On Summit County’s menu: Backyard chickens, busy bees and community gardens | SummitDaily.com

On Summit County’s menu: Backyard chickens, busy bees and community gardens

Breeana Laughlin
High Country Conservation Center's Jen Santry, and Summit County planner Kristin Dean have worked to draft a new set of backyard farming regulation to allow unincoporated property owners to raise a limited number of chickens and small goats, grow bees at home and facilitate the expansion of community gardens.
Summit Daily News |

Summit County has historically relied on non-local sources for its food.

However, the county is working to update its zoning regulations and make it easier for residents to produce food in their own backyards.

Kristin Dean, principal planner for Summit County, has drafted a new set of regulations, which, if passed, would allow residents in unincorporated Summit County to raise a limited number of chickens and small goats, tend bees and facilitate the expansion of community gardens.

“The impetus behind this is to facilitate more local food production and gain easier access to fresh, local, healthy food for more of our population,” Dean said.

The planner said the county’s efforts are part of a wider movement across the country to embrace locally grown food sources.

“Planners are getting involved because we are trying remove zoning barriers that prohibit local food production,” she said.

While the county has drafted new regulations and guidelines for residents to start their own local food ventures, the nonprofit group High Country Conservation Center plans to be an educational resource to bring small-scale farming to fruition.

The nonprofit has been holding classes at Colorado Mountain College and providing information on its website. Staff will also answer questions regarding the implementation of projects.

“They are your go-to people,” Dean said. “We are just setting it up so that if you want to have chickens, goats or bees, here are the guidelines you need to follow to make sure there is no impact on adjacent property owners.”

HC3’s community programs director Jen Santry said a small network has already been emerging in preparation for new regulations, including a group of people who are planning to build chicken coops and provide feed. Others are hoping to attract a veterinarian to the area who can treat chickens and goats.

“There is a lot already happening before the regs even come out, knowing that will be a need,” Santry said. “A lot of people are stepping up and saying, ‘I’m interested.’”

Dean said residents won’t need a permit to raise the low-impact, low-maintenance animals on county properties, but residents will need to abide by the regulations.

Properties under two acres can accommodate up to four chickens, but no roosters. Chickens must be kept at the back of the property and must be at least 15 feet from property lines, Dean said.

Up to four female and wethered (castrated) male miniature goats will be allowed on properties under two acres, but the county is recommending property owners have at least an acre to support the goats.

Special regulations will also be in place for beekeepers. A full list of the draft regulations can be found at the county planning department and the HC3 website.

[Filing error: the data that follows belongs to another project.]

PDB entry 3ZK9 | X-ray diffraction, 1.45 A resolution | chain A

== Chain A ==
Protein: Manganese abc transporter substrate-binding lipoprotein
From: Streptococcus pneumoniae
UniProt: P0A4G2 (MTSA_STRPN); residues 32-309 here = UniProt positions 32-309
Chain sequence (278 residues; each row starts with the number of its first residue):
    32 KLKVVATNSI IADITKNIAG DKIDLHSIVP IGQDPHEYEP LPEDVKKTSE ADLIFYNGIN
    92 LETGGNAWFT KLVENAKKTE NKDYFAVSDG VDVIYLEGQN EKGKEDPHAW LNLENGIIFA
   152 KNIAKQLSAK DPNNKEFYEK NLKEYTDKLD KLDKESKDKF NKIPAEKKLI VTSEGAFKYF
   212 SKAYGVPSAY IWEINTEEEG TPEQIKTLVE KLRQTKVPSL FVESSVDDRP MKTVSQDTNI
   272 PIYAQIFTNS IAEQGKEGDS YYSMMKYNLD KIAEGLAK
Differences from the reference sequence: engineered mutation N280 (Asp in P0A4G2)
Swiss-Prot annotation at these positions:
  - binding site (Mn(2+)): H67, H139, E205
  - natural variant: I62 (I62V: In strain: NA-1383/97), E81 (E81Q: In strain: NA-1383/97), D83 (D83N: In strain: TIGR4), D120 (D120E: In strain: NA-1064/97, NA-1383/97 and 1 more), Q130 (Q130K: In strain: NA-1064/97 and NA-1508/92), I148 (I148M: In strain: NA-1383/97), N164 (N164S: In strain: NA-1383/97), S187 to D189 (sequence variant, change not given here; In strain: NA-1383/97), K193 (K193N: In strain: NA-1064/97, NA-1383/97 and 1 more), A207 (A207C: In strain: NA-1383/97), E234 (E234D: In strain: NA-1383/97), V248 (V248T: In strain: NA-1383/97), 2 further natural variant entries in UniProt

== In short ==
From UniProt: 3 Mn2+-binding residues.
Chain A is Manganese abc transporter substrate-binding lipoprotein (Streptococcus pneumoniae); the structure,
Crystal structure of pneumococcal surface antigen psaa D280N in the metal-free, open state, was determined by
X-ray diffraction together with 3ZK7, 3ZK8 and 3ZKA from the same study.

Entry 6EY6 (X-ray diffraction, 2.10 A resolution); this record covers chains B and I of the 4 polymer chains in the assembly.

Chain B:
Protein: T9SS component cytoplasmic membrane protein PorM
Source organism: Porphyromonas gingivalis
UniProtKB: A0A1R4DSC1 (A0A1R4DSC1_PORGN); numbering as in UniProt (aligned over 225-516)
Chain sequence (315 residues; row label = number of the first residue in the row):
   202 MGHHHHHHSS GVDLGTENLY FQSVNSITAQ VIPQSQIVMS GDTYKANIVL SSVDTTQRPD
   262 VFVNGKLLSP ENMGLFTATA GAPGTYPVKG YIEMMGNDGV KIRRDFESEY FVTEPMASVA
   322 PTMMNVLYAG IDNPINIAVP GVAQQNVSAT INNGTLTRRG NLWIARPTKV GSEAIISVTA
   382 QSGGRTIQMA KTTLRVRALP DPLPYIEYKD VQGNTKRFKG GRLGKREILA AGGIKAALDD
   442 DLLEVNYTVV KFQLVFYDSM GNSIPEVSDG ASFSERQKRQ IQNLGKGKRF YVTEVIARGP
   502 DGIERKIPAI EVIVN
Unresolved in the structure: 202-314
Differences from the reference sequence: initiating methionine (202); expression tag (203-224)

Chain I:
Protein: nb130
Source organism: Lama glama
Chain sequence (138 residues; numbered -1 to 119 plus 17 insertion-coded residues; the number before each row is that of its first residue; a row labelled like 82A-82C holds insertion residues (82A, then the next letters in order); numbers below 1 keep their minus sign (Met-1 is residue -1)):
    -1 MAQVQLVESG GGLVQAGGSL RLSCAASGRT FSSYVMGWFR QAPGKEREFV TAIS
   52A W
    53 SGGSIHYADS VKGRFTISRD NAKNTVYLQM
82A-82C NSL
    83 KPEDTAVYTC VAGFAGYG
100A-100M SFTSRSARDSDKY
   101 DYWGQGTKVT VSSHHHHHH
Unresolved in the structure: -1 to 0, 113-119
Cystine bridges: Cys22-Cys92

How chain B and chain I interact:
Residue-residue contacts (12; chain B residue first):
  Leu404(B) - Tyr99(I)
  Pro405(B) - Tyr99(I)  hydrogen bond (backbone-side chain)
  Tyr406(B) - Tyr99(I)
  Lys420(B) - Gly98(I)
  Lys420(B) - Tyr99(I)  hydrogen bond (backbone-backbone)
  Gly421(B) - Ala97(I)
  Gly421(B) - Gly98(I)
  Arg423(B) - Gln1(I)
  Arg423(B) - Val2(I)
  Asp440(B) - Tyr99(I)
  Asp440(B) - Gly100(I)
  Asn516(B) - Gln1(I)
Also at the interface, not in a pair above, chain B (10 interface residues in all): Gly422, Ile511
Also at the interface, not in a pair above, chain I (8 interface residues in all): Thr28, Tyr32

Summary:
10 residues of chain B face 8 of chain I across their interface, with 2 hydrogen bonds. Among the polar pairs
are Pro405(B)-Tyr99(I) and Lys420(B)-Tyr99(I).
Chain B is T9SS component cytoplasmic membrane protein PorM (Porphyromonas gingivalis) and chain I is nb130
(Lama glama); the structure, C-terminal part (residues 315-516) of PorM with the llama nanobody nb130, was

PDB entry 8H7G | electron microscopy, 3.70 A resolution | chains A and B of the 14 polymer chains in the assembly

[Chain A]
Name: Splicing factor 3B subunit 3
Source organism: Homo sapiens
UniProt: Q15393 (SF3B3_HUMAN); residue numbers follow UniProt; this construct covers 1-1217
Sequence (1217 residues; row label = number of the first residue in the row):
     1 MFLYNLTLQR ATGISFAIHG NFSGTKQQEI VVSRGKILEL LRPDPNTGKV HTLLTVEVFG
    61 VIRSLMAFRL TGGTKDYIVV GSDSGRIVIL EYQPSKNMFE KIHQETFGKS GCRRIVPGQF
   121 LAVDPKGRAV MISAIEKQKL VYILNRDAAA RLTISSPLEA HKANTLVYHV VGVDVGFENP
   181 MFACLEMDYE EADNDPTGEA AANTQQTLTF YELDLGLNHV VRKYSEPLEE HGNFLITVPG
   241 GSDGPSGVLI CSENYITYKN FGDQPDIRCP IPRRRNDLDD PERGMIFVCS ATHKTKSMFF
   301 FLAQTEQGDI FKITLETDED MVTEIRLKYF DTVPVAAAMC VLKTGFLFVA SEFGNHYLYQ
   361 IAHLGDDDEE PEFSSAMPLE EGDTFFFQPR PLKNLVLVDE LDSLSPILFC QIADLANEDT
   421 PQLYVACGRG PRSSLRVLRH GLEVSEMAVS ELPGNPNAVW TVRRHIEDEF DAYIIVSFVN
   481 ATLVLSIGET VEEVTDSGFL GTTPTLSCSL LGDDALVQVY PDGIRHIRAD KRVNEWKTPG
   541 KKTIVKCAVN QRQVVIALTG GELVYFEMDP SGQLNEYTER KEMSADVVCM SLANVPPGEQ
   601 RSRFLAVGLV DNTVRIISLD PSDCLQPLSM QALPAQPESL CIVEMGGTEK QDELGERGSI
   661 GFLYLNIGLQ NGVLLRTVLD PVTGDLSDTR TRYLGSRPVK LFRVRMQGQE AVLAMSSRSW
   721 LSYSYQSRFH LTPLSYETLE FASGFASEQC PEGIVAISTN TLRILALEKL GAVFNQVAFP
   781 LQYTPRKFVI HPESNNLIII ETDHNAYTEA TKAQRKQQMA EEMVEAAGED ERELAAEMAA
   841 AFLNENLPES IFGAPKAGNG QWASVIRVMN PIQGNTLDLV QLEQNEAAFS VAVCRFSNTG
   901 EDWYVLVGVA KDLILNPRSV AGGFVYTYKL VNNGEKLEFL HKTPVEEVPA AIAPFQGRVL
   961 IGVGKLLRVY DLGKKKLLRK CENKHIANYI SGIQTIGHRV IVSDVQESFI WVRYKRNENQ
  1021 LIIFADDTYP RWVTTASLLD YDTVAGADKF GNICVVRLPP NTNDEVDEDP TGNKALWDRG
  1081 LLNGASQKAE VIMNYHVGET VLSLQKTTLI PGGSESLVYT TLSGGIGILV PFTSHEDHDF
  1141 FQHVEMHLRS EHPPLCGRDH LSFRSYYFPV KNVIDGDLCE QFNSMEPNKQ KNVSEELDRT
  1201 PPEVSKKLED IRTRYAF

A planning commission meeting will be held on Aug. 5, which will lead to a recommendation for county commissioners to adopt or deny the proposed regulations.

If the new regulations are approved, it will not affect residents who live within town limits. Lina Lesmes, a planner with the town of Silverthorne, said her office has been directed by the town council to research and prepare a draft ordinance regarding the keeping of backyard chickens.

County planner Dean said Summit County is a little behind the curve when it comes to backyard farming, so those involved in the process have been able to research models of other communities. This research has made her confident that the proposed regulations make sense, she said.

“Because we have been waiting so long to get the regulations changed, other cities and counties have had regulations in place for a while and a lot of the myths about these animals have been debunked,” Dean said.

If adopted, the new farming regulations would make it easier for community members to build their own gardens, or join in HC3’s community garden network, Santry said.

Each new community garden will be required to go through the administrative site-plan review process, Dean said.

Santry said she hopes the new farming regulations will help HC3 expand its Community Supported Agriculture program, which provides locally grown produce to community members who don’t have their own garden. HC3 currently has a waiting list of 20 people for the CSA.

“With enough land and larger infrastructure, we believe we could expand our shares from 25 to 100,” Santry said. “This is something we’ll continue working on over the next one to two years.”

HC3 has a petition supporting the county’s draft regulation changes available on its website.

The Countywide Planning Commission meeting will be held on Aug. 5 at 5:30 p.m. in the Buffalo Mountain Room in the County Commons.

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